Home to almost 9OO students studying journalism, advertising/public relations, digital storytelling/film and general communications/advocacy. We are the newest school at Loyola. I’ve never seen such resources in my life, but then again, students pay dearly to attend. However, our students are not spoiled. This is a place many of their parents dreamed about for their children and probably have a second mortgage on the house. I know very few students who do not work. Very different from Ole Miss, but why wouldn’t it be: Chicago, Jesuit, private and in the middle of the third largest media market in the country. I know one thing for sure, y’all would like one another.
Rambler Sports Locker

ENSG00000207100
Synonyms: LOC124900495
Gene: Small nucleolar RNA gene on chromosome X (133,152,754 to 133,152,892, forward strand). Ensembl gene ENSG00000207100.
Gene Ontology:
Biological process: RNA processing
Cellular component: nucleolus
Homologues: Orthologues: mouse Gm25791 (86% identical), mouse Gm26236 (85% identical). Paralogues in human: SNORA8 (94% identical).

In the next four photos you will see members of Loyola’s first ever regularly scheduled TV show. Loyola’s “Rambler Sports Locker.” I am incredibly proud of these students. In January of 2011, junior Garrison Carr approached me about starting a sports show. I told him I would consider being his faculty adviser if he could find 12 or so other students who would join him in helping produce the show. Of course I was completely skeptical it would ever happen. In less than two weeks, he came to my office and said he had more than enough students. We decided to meet on Thursday evenings. Most of the students had never picked up a camera before let alone produced news packages, worked in a studio or read broadcast copy from an anchor desk. Most of the students were from outside the School of Communication. What they had in common was a passion for sports. Within six weeks, the students produced their first show. It wasn’t the prettiest, but it was incredibly impressive to me. It has now been almost a year and they are producing a show of real quality. Another few months and I will stack this show up against any college sportscast. As a teacher, one of the truly great rewards is watching students grow and exceed your expectations. I have such respect for these students. Forever more, they can make the claim to have produced the first regularly scheduled TV show in Loyola’s history. Of course, I’m particularly tough on them. Two weeks ago, I made them go stand on Michigan Avenue to do their first standups. The more distractions, the better. Again, they excelled.